Posted on: Sun, 02/18/2001 - 3:41pm
anonymous's picture
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Joined: 05/28/2009 - 16:42

My son and I attend a Mommy and Me preschool program. The teacher made an announcement early on in the class about a child in the class being peanut allergic and briefly told the parents how serious a reaction can be. I have been very pleased that parents have been sensitive about this when it is their turn to bring snack for the entire class (I always bring Joshua his own snack anyway). Well, this last Wednesday during opening circle, I saw a mother walk in with a rubbermaid container of peanut butter and jelly sandwiches for the class. I went into panic mode, grabbed my son, and took him out screaming and kicking because he didn't want to leave. Later that day I received a call from the teacher inquiring why I had left and if everything was okay. When I told her why she said the sandwiches were actually just jelly. BOY... do I feel embarrassed. The teacher told me not to worry or be embarrassed and she understands that I have to do what I feel comfortable with in order to protect my son!!

Posted on: Mon, 02/19/2001 - 3:29am
PattyR's picture
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Joined: 04/12/2002 - 09:00

Joshua's Mom,
Even though you were mistaken about the peanut butter it still could have been a bad situation for your child. Unless the mother had used a new jar of jelly, chances are that the jelly she used was contaminated with peanutbutter. Just about anyone who has peanutbutter in their house contaminates their jelly with it. We have to teach our kids not to eat jelly at someone else's house. Too risky! Anyway, you weren't too far off base. [img]http://uumor.pair.com/nutalle2/peanutallergy/wink.gif[/img]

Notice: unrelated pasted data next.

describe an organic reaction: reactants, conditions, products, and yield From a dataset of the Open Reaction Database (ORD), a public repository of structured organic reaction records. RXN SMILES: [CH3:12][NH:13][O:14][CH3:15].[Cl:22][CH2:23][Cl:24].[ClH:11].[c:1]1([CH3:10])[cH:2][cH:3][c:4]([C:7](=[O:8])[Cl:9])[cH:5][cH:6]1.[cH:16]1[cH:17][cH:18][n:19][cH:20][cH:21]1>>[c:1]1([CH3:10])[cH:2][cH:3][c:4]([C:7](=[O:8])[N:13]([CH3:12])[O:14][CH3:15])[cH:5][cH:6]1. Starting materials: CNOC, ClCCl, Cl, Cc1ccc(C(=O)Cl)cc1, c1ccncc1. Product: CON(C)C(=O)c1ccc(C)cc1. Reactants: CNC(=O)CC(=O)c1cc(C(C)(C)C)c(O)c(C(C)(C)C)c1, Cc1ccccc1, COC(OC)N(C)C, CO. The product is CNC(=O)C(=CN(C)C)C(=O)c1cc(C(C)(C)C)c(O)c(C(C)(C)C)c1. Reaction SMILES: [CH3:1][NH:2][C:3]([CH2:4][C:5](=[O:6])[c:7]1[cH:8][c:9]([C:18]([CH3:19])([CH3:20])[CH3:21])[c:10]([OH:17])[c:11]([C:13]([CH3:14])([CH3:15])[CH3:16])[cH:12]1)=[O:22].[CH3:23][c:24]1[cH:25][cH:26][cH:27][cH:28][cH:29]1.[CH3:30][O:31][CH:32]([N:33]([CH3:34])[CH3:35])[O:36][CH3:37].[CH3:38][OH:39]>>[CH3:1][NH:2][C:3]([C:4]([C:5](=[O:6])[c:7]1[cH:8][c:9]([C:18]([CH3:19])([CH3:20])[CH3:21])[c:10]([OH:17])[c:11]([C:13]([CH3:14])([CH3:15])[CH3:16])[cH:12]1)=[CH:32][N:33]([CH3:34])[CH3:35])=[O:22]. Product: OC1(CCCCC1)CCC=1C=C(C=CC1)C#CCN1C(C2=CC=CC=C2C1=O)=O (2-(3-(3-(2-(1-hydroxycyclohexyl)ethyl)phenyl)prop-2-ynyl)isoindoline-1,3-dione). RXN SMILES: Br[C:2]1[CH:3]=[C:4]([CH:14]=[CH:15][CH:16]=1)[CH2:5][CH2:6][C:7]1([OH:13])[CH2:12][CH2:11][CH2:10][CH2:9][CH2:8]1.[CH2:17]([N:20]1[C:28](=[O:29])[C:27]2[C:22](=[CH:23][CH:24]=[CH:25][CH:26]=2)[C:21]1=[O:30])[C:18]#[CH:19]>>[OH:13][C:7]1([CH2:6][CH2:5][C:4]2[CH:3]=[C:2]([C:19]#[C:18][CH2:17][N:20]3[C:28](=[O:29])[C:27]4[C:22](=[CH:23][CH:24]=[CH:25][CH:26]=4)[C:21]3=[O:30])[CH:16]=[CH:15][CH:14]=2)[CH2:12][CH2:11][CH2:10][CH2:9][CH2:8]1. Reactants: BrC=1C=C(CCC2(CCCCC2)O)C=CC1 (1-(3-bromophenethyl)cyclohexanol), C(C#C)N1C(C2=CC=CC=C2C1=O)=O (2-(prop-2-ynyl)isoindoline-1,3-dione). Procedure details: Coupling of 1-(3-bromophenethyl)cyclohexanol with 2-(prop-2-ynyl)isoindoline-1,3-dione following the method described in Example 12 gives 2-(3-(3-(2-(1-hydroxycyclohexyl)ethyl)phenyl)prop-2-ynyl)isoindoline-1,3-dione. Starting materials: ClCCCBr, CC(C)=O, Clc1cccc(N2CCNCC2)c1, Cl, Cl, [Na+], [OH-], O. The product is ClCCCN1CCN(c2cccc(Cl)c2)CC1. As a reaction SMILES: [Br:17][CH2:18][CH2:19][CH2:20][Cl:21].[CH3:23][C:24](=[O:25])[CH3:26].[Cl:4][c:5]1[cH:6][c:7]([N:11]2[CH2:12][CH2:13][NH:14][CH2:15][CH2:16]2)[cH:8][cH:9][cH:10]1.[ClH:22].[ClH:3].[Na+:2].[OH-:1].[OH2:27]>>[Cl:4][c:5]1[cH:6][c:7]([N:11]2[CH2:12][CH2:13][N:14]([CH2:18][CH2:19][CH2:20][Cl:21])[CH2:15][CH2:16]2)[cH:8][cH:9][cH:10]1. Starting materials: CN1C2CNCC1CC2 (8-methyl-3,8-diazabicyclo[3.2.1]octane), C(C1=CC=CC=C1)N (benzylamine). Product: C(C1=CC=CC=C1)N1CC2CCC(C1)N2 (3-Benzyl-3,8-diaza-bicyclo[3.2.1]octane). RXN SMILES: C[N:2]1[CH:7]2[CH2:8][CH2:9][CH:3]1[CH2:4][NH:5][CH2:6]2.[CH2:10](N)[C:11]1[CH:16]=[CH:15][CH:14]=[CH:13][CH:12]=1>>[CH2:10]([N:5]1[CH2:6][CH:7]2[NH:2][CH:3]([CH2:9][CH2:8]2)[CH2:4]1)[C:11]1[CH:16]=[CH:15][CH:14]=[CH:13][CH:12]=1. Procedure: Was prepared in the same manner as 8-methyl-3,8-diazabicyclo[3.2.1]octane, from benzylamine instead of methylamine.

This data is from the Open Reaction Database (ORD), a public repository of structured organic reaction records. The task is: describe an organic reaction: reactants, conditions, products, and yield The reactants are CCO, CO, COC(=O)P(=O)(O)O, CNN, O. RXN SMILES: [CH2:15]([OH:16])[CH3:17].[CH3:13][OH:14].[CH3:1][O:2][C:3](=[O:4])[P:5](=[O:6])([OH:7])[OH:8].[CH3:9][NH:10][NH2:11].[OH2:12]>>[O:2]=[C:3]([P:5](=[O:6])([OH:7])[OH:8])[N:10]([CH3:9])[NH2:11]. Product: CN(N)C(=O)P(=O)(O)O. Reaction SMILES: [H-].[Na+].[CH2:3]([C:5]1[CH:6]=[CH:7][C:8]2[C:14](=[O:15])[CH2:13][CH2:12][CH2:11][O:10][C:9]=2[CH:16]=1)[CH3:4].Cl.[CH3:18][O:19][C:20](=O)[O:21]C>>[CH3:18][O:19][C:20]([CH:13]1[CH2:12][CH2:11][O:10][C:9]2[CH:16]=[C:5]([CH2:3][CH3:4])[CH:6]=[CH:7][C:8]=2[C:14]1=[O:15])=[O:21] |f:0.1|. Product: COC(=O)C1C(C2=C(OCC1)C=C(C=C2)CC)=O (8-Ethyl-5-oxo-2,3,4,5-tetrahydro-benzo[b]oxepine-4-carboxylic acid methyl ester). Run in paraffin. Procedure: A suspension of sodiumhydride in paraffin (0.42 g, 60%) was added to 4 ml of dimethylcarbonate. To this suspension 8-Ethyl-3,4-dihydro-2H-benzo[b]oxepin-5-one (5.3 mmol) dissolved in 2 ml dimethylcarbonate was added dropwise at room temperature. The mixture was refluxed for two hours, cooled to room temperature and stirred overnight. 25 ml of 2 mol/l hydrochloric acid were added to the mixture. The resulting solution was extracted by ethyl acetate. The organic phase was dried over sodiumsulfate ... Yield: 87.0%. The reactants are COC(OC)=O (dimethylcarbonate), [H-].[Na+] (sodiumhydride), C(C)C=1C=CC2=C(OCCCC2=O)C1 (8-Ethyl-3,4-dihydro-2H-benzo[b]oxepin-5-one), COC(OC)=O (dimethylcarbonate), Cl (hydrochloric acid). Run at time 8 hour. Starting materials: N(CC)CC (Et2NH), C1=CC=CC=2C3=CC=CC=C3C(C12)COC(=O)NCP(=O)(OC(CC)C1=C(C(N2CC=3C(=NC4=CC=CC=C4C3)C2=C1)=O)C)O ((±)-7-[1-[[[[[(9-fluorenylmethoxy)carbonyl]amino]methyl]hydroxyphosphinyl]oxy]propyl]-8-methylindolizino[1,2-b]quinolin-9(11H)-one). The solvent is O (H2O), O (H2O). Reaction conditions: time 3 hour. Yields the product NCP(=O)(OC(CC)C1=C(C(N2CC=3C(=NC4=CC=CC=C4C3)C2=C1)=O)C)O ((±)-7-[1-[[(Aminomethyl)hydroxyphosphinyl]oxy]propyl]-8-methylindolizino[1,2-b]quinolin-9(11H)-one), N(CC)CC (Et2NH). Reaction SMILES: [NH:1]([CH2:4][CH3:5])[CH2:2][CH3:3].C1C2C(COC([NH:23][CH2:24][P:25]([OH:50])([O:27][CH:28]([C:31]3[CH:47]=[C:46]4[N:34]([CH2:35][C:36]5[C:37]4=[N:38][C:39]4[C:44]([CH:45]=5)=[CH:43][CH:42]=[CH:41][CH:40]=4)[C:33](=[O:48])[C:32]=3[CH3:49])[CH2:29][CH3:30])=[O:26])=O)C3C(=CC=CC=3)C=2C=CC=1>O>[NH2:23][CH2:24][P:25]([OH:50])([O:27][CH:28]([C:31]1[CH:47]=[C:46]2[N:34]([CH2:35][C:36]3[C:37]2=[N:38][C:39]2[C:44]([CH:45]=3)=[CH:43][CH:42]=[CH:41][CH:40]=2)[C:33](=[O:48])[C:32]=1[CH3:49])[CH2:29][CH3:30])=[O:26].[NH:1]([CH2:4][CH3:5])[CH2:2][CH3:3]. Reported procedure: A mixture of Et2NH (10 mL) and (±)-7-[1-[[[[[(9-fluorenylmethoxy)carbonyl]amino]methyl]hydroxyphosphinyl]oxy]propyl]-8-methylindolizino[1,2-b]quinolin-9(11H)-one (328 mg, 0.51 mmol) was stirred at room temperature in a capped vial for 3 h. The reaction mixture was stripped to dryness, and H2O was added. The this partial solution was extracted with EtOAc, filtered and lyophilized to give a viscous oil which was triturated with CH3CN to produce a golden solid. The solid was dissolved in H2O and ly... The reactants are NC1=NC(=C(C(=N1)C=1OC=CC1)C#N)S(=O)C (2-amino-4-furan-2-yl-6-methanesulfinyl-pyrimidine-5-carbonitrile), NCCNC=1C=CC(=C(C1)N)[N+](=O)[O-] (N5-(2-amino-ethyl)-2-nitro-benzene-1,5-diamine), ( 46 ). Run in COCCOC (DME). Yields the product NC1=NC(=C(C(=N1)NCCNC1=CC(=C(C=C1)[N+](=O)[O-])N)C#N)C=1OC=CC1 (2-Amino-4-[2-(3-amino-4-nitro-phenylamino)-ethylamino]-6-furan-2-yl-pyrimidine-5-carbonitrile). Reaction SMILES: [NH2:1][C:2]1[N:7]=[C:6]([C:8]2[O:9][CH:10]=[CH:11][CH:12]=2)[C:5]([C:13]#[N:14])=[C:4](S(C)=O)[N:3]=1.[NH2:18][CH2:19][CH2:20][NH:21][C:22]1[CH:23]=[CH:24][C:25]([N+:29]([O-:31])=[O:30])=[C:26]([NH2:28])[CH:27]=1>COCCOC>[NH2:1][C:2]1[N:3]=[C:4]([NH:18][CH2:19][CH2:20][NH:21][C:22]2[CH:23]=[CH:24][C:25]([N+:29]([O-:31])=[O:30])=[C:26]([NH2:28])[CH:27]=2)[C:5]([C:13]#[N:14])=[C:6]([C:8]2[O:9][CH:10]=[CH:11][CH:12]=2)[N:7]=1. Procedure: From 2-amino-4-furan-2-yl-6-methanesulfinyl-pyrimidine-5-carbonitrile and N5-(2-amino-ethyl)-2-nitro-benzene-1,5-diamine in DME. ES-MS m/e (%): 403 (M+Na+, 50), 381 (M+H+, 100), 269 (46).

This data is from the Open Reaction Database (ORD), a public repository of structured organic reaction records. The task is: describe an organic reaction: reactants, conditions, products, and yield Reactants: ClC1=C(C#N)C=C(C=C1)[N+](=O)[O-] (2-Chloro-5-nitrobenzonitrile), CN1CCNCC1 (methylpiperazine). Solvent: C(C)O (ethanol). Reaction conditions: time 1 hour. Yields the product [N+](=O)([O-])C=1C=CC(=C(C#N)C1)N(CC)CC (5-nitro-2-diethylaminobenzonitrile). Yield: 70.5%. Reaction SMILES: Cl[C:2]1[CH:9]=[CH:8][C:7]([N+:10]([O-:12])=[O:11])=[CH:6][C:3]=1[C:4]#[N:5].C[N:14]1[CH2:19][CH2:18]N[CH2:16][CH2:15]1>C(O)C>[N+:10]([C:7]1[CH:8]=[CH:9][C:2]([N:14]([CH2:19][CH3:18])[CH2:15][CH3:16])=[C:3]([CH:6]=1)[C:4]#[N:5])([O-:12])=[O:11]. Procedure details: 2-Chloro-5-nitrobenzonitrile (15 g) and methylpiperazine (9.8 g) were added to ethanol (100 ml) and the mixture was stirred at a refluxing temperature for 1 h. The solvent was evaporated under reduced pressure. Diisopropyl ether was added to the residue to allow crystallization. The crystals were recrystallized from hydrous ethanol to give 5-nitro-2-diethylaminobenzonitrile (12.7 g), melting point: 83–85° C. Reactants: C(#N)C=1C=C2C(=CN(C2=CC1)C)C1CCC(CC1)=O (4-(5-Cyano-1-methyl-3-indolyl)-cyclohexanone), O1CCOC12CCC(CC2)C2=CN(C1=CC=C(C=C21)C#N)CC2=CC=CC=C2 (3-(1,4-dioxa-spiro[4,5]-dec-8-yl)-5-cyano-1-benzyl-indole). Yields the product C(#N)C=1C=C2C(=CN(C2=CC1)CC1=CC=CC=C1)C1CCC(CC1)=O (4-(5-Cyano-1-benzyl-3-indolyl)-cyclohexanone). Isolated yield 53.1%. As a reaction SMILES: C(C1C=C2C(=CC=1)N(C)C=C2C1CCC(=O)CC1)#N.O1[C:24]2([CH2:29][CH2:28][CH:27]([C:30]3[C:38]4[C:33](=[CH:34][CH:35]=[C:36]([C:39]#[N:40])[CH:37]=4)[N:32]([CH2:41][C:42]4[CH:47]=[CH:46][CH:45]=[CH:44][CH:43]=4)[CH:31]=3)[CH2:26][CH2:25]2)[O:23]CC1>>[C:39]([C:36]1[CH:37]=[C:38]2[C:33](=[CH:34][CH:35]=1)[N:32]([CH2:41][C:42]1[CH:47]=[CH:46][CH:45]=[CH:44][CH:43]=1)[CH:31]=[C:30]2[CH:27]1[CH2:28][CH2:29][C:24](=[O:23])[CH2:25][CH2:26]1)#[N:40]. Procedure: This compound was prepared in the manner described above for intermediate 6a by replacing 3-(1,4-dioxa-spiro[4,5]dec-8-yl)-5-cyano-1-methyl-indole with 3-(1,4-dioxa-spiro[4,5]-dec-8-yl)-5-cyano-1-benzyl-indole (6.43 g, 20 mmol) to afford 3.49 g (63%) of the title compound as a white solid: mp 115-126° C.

Posted on: Mon, 02/19/2001 - 2:31pm
Anonymous's picture
Anonymous (not verified)

Joshua'sMomma, if it makes you feel any better, I probably would have taken my screaming child out of the room too, based on what I thought I had seen, BUT, I would have been screaming like a banshee too!
Best wishes! [img]http://uumor.pair.com/nutalle2/peanutallergy/smile.gif[/img]
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Posted on: Thu, 03/01/2001 - 3:17am
Anonymous's picture
Anonymous (not verified)

This happened last night and it isn't necessarily how PA affected my day, but how PA affected my way of thinking about what happened, which you will see was no big deal.
We had dinner last night. Right after dinner Jesse immediately started to cough. Not violently, but persistently. He was at the computer. I immediately went over to him and asked him if I could please see his face. It was fine. Now, Jesse is asthmatic but asthma isn't the first thing that popped into my head. I started to go through the foods we had had for dinner and if any of them possibly could have been cross-contaminated.
There was some deli meat which I think there may be a very remote possibility of cross-contamination of, but I don't think so.
Jesse continued to cough off and on but nothing else was wrong with him at all. I finally decided to give him his asthma puffers and lo and behold, his cough stopped.
What I find interesting about all of this is that, and I see it very often on this site, we have PA children and PA is forefront in some of our minds even when we are dealing with other medical conditions such as asthma.
Why would PA cross my mind when he starting coughing? Why wasn't it instantly his asthma?
I'm not saying that this way of thinking is incorrect. Because of the remote possibility of cross-contamination, it probably was good that PA popped into my head and I was watching Jesse. Last night, even when I went to bed, I could hear little sleep noises from him and I had to go in and check to make sure he was okay. I don't want to change my way of thinking. I want PA to pop there first. It may save his life at some point. But, I also find it interesting that the OBVIOUS reason for his coughing, his asthma, wasn't the first thing I looked at.
Best wishes! [img]http://uumor.pair.com/nutalle2/peanutallergy/smile.gif[/img]